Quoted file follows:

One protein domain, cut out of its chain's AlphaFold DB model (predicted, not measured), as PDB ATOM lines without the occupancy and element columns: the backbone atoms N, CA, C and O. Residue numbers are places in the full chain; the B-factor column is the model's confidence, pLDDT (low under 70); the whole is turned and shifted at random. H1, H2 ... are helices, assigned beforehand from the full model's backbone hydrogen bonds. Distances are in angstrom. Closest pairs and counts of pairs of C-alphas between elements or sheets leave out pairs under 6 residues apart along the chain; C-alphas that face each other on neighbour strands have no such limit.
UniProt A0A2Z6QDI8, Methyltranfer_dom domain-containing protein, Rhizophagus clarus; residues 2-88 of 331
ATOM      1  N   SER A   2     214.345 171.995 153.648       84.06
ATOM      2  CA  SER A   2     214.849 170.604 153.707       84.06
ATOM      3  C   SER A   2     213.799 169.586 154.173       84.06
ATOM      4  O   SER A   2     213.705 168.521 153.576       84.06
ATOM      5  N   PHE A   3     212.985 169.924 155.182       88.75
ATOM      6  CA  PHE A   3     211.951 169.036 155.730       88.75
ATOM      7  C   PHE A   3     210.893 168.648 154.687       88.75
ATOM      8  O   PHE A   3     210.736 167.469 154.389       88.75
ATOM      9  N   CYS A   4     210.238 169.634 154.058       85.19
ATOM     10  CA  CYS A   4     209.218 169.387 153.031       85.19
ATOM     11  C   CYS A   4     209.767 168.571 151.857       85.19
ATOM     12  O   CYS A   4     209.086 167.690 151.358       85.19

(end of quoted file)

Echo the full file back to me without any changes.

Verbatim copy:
One protein domain, cut out of its chain's AlphaFold DB model (predicted, not measured), as PDB ATOM lines without the occupancy and element columns: the backbone atoms N, CA, C and O. Residue numbers are places in the full chain; the B-factor column is the model's confidence, pLDDT (low under 70); the whole is turned and shifted at random. H1, H2 ... are helices, assigned beforehand from the full model's backbone hydrogen bonds. Distances are in angstrom. Closest pairs and counts of pairs of C-alphas between elements or sheets leave out pairs under 6 residues apart along the chain; C-alphas that face each other on neighbour strands have no such limit.
UniProt A0A2Z6QDI8, Methyltranfer_dom domain-containing protein, Rhizophagus clarus; residues 2-88 of 331
ATOM      1  N   SER A   2     214.345 171.995 153.648       84.06
ATOM      2  CA  SER A   2     214.849 170.604 153.707       84.06
ATOM      3  C   SER A   2     213.799 169.586 154.173       84.06
ATOM      4  O   SER A   2     213.705 168.521 153.576       84.06
ATOM      5  N   PHE A   3     212.985 169.924 155.182       88.75
ATOM      6  CA  PHE A   3     211.951 169.036 155.730       88.75
ATOM      7  C   PHE A   3     210.893 168.648 154.687       88.75
ATOM      8  O   PHE A   3     210.736 167.469 154.389       88.75
ATOM      9  N   CYS A   4     210.238 169.634 154.058       85.19
ATOM     10  CA  CYS A   4     209.218 169.387 153.031       85.19
ATOM     11  C   CYS A   4     209.767 168.571 151.857       85.19
ATOM     12  O   CYS A   4     209.086 167.690 151.358       85.19